Freelance Verses Full Time Employment
Things have been a little quiet here on Reclusive Fox for a while. My professional life has been undergoing some transformation, so I thought I would let you know a little about what’s been going on.
I started working as a freelance copywriter almost 6 years ago. As I was suffering quite significantly with a panic disorder I wasn’t in a position to go out to work. As a single parent I didn’t want my young daughter to go to a child minder after school, or come home to an empty home, but I needed to bring money into the home. So I decided to create my own job, where I could work in an environment that felt safe, not put myself under significant stress and still be the mum I wanted to be. After studying for a degree with the Open University, I learned that freelance writers were in demand, so I created a website for myself and started looking for clients.
Testing my Strength
It was a bit of a bumpy road to begin with, but I quickly began brining money into the home and soon landed myself a decent client who actually paid me on time (I am still working with said client to this day) and things developed from there. Being self-employed was empowering. I was able to work as often as I liked from the comfort of my own home. I put my skills to use and learned many new ones, increasing my confidence no end. I believe going freelance did benefit my mental health and it’s something I am very proud of.
If you follow my blog, you’ll know that I have made significant steps in learning to manage my panic attacks, agoraphobia and anxiety in the past year and a half. So in the past couple of months I’ve been considering leaving the freelance lifestyle behind and heading into full-time employment. The reason for this is mainly for the added security that comes with employment. I’d have a regular income and not have to worry about new clients that fail to pay. I’d not be affected if a client was to leave my books and I could have paid holidays (what are holidays?) and start building a pension for myself so I can perhaps retire one day. These things are attractive to me and as a result I contacted a local employer for a part-time job to do alongside my freelance work until I worked out something more permanent.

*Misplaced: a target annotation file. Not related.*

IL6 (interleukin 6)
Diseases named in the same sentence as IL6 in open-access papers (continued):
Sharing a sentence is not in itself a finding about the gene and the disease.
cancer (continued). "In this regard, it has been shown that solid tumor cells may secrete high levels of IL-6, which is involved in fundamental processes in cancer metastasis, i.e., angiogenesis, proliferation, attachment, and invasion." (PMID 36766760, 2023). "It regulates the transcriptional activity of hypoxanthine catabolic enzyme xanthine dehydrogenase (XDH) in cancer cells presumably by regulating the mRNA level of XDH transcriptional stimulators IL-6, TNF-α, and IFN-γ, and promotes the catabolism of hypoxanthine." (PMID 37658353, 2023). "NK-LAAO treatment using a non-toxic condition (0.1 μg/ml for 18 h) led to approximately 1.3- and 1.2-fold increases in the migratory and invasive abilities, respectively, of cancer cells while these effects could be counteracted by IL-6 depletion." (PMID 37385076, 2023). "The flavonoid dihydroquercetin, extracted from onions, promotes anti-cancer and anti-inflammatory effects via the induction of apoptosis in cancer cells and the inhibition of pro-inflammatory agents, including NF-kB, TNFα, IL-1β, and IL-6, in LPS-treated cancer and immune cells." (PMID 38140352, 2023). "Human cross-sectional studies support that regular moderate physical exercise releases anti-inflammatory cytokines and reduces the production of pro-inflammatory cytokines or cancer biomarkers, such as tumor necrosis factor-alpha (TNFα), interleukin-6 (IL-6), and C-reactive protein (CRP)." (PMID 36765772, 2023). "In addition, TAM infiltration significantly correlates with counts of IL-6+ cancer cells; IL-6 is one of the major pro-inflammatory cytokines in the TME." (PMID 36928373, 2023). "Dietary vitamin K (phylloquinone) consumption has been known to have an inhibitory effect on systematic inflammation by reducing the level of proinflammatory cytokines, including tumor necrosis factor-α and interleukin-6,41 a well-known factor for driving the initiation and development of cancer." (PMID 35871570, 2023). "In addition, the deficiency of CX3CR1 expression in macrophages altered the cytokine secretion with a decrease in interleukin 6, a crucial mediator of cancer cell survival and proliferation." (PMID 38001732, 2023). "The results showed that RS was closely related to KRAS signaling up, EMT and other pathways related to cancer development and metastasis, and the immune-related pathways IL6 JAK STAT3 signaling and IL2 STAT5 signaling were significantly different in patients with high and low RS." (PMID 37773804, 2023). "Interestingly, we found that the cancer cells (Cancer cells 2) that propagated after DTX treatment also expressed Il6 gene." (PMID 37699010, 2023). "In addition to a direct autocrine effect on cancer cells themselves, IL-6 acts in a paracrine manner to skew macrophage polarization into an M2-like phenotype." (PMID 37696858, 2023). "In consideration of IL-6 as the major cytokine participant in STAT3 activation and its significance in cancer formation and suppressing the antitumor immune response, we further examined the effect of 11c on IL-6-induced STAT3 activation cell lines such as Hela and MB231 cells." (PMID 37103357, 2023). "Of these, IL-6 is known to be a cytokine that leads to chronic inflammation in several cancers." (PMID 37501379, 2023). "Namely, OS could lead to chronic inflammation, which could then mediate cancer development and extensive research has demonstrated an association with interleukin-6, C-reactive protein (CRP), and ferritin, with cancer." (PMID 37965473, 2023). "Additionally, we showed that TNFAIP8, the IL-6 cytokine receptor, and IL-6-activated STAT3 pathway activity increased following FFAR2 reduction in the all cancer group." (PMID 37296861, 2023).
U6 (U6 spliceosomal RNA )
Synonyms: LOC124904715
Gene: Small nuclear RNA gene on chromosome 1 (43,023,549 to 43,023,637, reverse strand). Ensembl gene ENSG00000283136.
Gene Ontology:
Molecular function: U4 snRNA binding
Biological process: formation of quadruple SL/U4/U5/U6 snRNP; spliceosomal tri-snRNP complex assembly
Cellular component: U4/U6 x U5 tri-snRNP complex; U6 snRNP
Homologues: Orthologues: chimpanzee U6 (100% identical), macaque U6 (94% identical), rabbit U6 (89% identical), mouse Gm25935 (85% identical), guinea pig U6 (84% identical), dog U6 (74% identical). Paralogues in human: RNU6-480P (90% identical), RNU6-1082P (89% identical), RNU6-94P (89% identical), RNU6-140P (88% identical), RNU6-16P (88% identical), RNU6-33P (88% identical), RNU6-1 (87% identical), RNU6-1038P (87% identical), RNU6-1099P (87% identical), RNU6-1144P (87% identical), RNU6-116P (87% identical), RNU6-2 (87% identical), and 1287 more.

I contacted my oldest client asking for a reference. He knows all about my mental health issues and yet he decided that he would offer me a full-time position with his company with an attractive salary. Knowing my history my client was kind enough to offer me a trial, and I am so grateful for this, because I learned a lot of things during that week.
I worked in the office in the nearest city for one week. Being out in the sticks the travel time, by bus (I don’t drive) was an hour to an hour and a half each way. Now, having at least 8 hours a week (working one day at home), stuck on a bus was perhaps one of the most frustrating things. I am used to making the most of my time. If I’m not working to earn money, I work on my own website, do the housework, spend time with my family, walk the dog or do something of benefit. Being stuck on a bus with no 3G available meant I couldn’t do anything. I know people do this every day but the jump from maximising my time to being pretty much helpless was too much, it was also costly and still meant I couldn’t get into the office before 10:15 each morning and not get home until 7:10 in the evening. The buses are the one negative of living where I do, 2 hourly buses are not enough!
I had a good week mentally, a few hic-cups but I put into practice everything I’ve been working on to manage my condition and I got through. We had meetings and I was fine, I enjoyed working with my colleagues and the new work that was placed in front of me. Yet the loss of time was not sitting well with me and my client really wanted me to come in earlier and was concerned about how the winter would affect my journey.
Office or Home?
The following Monday we had a chat and while he didn’t want to lose me and I didn’t want to lose them, we came up with a new plan. I would stay freelance, but work in the office two days a week instead. That’s where we are now. I have some extra income coming in and we’re working well together, while I am still able to make the most of my time and work flexible hours for the rest of the week. I care about the company and the clients we work for, I’ve put many years of my life into producing content and managing the social accounts for multiple companies and I would hate to leave that all behind.
So do forgive me for being quiet, but I’ve been testing myself, growing and considering my options. Freelance remains the better option for me, even though I am in a better and stronger mental place. I’m loving working in digital marketing and hope it continues long into the future.
Have you ever gone back to employment after being self-employed? Would you give up working for yourself? I’d love to learn about your experiences.